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Cockroach gait could help design a better robot


New research into how cockroaches scuttle could help design a better robot.

Sent lurching sideways, specialized cameras discovered that the bugs first regained their footing using spring-like mechanical features of their legs and momentum. Their nervous system -- the brain -- only kicked in after a couple of steps.

That could be useful information for robot designers, who are trying to build computer "brains" smart enough to help robots navigate rocky territory and pick themselves up when they fall (among other things).

The cockroach findings suggest that designers could turn to nature and try to build legs that help when robots stumble without relying on immediate feedback from their "brains."

"The animals obviously have much better mechanical designs than anything we know how to build. But if we could learn how they do it, we might be able to reproduce it," said lead author Shai Revzen in a press release put out by the University of Michigan, where he is a professor of electrical engineering and computer science. Other researchers who contributed to the study have backgrounds in evolutionary biology and biomechanics.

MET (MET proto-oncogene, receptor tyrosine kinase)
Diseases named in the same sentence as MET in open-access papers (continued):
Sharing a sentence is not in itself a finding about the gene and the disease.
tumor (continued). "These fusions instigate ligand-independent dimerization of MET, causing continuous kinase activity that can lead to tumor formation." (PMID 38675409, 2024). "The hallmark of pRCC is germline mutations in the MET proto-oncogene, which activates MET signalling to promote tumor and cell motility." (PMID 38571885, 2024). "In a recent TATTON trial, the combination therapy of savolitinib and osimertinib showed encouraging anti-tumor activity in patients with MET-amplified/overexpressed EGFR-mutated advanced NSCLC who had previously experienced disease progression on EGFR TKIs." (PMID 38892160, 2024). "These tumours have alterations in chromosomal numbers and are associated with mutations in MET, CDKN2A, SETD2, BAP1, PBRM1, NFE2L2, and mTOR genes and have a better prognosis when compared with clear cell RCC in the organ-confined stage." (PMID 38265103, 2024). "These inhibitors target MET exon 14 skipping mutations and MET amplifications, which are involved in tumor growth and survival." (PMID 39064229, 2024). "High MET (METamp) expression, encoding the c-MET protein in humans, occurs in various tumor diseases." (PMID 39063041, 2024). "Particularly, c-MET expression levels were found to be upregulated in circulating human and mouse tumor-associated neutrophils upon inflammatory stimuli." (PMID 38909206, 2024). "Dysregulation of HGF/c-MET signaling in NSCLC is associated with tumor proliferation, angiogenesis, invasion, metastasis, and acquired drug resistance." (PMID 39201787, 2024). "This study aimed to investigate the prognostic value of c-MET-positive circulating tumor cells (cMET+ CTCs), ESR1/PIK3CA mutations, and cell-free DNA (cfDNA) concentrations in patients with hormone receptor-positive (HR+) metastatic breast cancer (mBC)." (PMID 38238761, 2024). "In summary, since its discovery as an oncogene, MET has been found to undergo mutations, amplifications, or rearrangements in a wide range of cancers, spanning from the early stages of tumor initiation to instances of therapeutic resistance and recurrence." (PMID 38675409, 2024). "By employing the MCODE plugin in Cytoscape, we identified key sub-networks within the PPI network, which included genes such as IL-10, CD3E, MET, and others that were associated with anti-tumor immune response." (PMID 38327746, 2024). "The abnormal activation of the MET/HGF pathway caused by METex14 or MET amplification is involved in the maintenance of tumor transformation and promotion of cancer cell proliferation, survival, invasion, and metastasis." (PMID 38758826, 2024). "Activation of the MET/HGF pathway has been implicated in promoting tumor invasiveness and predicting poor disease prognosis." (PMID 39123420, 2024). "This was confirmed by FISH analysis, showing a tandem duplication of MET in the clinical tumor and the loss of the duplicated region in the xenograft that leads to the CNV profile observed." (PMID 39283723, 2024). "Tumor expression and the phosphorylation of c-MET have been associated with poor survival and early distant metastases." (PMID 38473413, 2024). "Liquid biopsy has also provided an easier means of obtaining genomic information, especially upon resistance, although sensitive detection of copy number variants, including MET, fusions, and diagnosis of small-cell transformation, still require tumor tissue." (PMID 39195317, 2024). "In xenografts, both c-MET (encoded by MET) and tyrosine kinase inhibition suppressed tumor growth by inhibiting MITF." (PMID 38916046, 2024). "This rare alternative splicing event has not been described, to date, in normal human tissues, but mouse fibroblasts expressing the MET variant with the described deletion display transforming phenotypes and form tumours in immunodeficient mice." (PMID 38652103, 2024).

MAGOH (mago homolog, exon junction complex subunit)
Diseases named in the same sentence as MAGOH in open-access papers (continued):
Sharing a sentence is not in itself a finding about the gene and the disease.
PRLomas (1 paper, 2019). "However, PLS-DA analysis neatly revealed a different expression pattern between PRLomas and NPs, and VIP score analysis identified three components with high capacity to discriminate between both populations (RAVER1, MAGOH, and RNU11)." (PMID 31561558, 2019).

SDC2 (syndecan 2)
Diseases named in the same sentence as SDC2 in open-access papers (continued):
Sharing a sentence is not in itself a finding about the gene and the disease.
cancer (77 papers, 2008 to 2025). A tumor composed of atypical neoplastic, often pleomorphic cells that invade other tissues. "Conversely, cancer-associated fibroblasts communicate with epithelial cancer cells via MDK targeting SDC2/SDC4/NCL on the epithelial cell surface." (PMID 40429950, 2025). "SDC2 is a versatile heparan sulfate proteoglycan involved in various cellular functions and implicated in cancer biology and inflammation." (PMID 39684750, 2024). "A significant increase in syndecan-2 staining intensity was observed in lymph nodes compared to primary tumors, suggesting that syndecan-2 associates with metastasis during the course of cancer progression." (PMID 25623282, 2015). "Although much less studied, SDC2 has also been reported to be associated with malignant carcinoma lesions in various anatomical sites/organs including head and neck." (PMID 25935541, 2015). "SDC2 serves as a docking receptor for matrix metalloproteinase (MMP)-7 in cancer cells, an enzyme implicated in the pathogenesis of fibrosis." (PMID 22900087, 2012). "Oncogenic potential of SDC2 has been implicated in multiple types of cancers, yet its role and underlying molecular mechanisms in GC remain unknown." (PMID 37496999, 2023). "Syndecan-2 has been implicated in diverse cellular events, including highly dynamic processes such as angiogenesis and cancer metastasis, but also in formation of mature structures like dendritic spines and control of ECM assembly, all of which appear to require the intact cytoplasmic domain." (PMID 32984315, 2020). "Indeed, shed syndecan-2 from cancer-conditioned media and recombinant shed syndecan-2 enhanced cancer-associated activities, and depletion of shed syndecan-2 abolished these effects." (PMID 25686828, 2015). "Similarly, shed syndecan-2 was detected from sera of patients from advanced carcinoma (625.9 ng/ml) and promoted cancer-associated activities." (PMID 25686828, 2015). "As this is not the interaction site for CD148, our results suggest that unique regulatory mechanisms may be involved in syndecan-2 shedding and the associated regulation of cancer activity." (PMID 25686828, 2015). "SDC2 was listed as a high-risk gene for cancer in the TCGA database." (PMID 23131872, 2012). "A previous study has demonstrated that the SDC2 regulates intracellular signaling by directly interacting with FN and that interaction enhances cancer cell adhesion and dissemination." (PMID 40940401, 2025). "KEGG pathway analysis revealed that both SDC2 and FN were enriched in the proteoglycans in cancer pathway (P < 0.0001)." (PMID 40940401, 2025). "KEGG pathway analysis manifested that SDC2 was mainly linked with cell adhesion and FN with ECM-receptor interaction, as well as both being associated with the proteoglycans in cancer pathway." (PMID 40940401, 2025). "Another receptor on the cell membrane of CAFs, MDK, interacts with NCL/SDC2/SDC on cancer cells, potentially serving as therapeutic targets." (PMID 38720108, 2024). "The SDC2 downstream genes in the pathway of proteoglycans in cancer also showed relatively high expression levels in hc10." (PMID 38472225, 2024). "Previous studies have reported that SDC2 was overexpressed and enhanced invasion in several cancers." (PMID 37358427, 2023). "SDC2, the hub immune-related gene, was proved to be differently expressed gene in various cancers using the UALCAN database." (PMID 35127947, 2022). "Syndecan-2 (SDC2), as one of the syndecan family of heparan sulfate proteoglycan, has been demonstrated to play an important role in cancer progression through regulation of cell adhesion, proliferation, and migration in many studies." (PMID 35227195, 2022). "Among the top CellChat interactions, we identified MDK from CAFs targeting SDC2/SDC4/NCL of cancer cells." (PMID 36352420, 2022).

The authors determined how cockroach gait works by sending 15 of the animals scuttling down a small bridge onto a cart that suddenly lurched to the side. Using high-speed cameras, the researchers could determine that the bugs' gait changed when their nervous system kicked in -- something they knew from separate experiments in which electrodes were implanted in the legs of seven cockroaches. 

The study will appear in a forthcoming issue of the journal Biological Cybernetics.

Kate Allen is the Star's science and technology reporter. Find her on Twitter at @katecallen.


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